Duane Allman had three primary Les Pauls during his time with the Allman Brothers Band.
The 1957 goldtop he played on the band’s first two albums as well as most of the Derek and the Dominos Layla sessions has been on display at the Big House Museum in Macon, Georgia.
The other two Les Pauls, a 1959 cherry burst and a 1958 or 1959 dark burst, are owned by Duane’s daughter Galadrielle and have long been on display at the Rock and Roll Hall of Fame in Cleveland. She made sure that both guitars made it to the Beacon, along with Duane’s goldtop, for the Allman Brothers Band’s final performances this past October.
“I’ve always wanted to see them play the guitars, knowing that it would be amazing for everyone,” Galadrielle says. “It’s a daunting thing to try to imagine these fragile and valuable things out in the world, and it had to be the right time and place.”
The guitars’ histories are long and varied. In September 1970, Duane traded the goldtop for the cherry burst after swapping the pickups between the instruments. The cherry burst became his primary guitar, heard on At Fillmore East. In June 1971, guitar dealer Kurt Linhof sold Duane the dark burst, which became his main guitar until his death on October 29, 1971.
According to Galadrielle’s moving memoir, Please Be with Me: A Song for My Father, Duane Allman, her mother Donna took the cherryburst from Duane’s apartment after his death and soon lent it to a musician friend—who had introduced Duane and Donna. She asked him to return it when her daughter was 21.
Gregg had the darkburst, but the band’s road manager Twiggs Lyndon was worried about its fate. A classic car aficionado, Lyndon traded Gregg a 1939 Ford Opera coupe for the guitar, determined to hold it for Galadrielle until she was “old enough not to give it to the first guitar player she dated.” He took the guitar on tour with the Dixie Dregs, and it was on the road with him and band when Lyndon died in a skydiving accident in 1979.
Dregs guitarist Steve Morse safeguarded the guitar for over a decade, recording several tracks with it. On April 2, 1990, Twiggs’ brother Skoots Lyndon met Donna Allman at Duane’s Macon grave and presented her with the guitar for her daughter.
Fittingly, it was Skoots who traveled to Cleveland to transport the guitars to New York, guarding them with the expected vigilance. After decades behind glass, both guitars were not in playable shape. Lyndon, who is on the Deep Purple crew, asked Morse guitar tech Tommy Alderson to prep the guitars. He began working on them at 10:30 at night on an ironing boarding in room 805 of the Millburn Hotel, pronouncing them done at about three in the morning.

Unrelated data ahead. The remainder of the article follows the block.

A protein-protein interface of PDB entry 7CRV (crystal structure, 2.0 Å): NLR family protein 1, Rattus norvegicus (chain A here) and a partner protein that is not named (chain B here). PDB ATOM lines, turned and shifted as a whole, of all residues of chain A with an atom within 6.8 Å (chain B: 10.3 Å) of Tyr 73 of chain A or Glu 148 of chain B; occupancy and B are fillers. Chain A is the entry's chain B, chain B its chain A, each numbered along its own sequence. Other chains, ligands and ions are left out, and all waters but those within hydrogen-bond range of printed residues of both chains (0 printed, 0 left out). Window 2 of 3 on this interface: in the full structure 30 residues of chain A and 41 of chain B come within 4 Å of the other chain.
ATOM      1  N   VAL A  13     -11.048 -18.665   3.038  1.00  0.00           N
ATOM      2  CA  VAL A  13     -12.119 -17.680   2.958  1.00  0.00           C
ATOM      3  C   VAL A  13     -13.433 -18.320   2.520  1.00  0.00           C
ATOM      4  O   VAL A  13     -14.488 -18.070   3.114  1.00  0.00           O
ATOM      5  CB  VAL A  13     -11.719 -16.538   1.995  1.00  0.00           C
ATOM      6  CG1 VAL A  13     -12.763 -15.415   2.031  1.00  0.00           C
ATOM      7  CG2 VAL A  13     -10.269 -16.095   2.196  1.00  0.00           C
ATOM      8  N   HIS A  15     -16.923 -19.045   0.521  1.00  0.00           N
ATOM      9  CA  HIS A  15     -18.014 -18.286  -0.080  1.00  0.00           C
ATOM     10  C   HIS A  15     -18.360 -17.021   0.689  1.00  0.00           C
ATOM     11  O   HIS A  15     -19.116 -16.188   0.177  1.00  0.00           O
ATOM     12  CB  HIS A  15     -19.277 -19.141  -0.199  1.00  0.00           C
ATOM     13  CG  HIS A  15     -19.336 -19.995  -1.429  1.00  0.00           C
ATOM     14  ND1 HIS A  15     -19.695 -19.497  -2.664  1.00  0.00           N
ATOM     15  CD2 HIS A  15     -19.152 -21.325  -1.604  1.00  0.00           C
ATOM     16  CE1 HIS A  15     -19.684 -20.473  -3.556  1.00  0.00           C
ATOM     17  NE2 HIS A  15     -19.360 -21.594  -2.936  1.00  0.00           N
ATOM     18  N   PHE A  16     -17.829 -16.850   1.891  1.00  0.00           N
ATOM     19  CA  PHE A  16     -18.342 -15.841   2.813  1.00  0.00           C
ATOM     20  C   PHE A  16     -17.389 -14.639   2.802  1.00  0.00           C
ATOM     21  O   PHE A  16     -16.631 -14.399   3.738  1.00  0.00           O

“I kept it really simple because they are very fragile,” Alderson says. “I cleaned the pots real good and got the intonation as right on as you can get with flattened frets. I flattened the necks with the truss rod so I could measure and set the bridge so it didn’t buzz or fret out.”
Alderson was struck in particular by the pickup setup on the cherry burst. “They are set different than anything I’ve ever encountered,” he says, “dropped down a fair amount below the pickup ring. The pickup pole adjustments had the screws turned up so they would pick up the signal. Also unusual, the bridge pickup is a lot weaker than the neck pickup. I plugged it in and put it in the middle, and it was the ‘One Way Out’ sound. It was just crazy to hear.”
The guitars’ unique sounds were apparent the moment Haynes and Trucks played them.
“You plug them in and the sound of Duane is unmistakable,” Haynes says.
“The sound is so distinct and powerful,” adds Derek Trucks. “There was definitely some extra spirit in the room. At one point, [his uncle, drummer] Butch looked down, saw I was playing Duane’s goldtop and was really struck.”
“It was during ‘Dreams,’ ” Butch recalls. “And seeing and hearing Derek play the solo on the guitar Duane used was very emotional.”
Alan Paul is the author of One Way Out: The Inside History of the Allman Brothers Band.